Tobacco treatment delivery in cancer patients in Europe: The importance of quitting smoking after a cancer diagnosis
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European Cancer Patient Coalition, Brussels, Belgium
Study, Prevention and Oncologic Network Institute, Florence, Italy
Maria Skłodowska-Curie National Research Institute of Oncology, Warsaw, Poland
Publication date: 2020-10-22
Tob. Prev. Cessation 2020;6(Supplement):A63
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Great progress has been recorded in cancer care during the past years. Although, it is well established that approximately 30% of cancer deaths are directly caused by smoking and there are evidence-based interventions, including behavioral therapy, available that can double or triple the rates of successful quitting. Unfortunately, these successful smoking cessation interventions are often neglected and are not incorporated in cancer treatment and recovery.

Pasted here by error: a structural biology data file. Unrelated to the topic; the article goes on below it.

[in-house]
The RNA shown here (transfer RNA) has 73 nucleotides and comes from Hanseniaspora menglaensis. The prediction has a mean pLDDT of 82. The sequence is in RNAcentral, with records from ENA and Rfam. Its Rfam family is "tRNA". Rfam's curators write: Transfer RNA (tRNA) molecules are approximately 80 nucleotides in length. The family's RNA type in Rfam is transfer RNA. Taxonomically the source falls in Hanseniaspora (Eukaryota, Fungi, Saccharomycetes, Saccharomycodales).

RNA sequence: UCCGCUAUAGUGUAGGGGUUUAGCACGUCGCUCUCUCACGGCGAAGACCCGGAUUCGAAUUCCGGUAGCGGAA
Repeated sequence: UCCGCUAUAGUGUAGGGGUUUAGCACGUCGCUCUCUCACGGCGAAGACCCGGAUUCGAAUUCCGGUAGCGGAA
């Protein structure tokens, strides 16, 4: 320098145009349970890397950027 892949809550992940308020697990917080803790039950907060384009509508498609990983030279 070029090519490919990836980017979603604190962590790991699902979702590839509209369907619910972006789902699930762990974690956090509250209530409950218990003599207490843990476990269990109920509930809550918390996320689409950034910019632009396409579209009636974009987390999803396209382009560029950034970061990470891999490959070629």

Continuing smoking after diagnosis affects the treatment outcomes, increases the mortality rates after treatment and the recurrence of cancer while increases the risk of a new cancer. On the other hand, quitting smoking after the cancer diagnosis can improve the treatment outcomes, prolong survival, and reduce the risk for new cancers.
All the above suggest that tobacco treatment delivery in cancer patients from the early stages of diagnosis is a unique opportunity to improve the effectiveness of treatment and avoid new cancer development in the future.

Within this symposium, we aim to address the importance of smoking cessation during or after cancer treatment, highlighting the feasibility, availability, cost-effectiveness and efficacy in cancer treatment success and cancer recovery.

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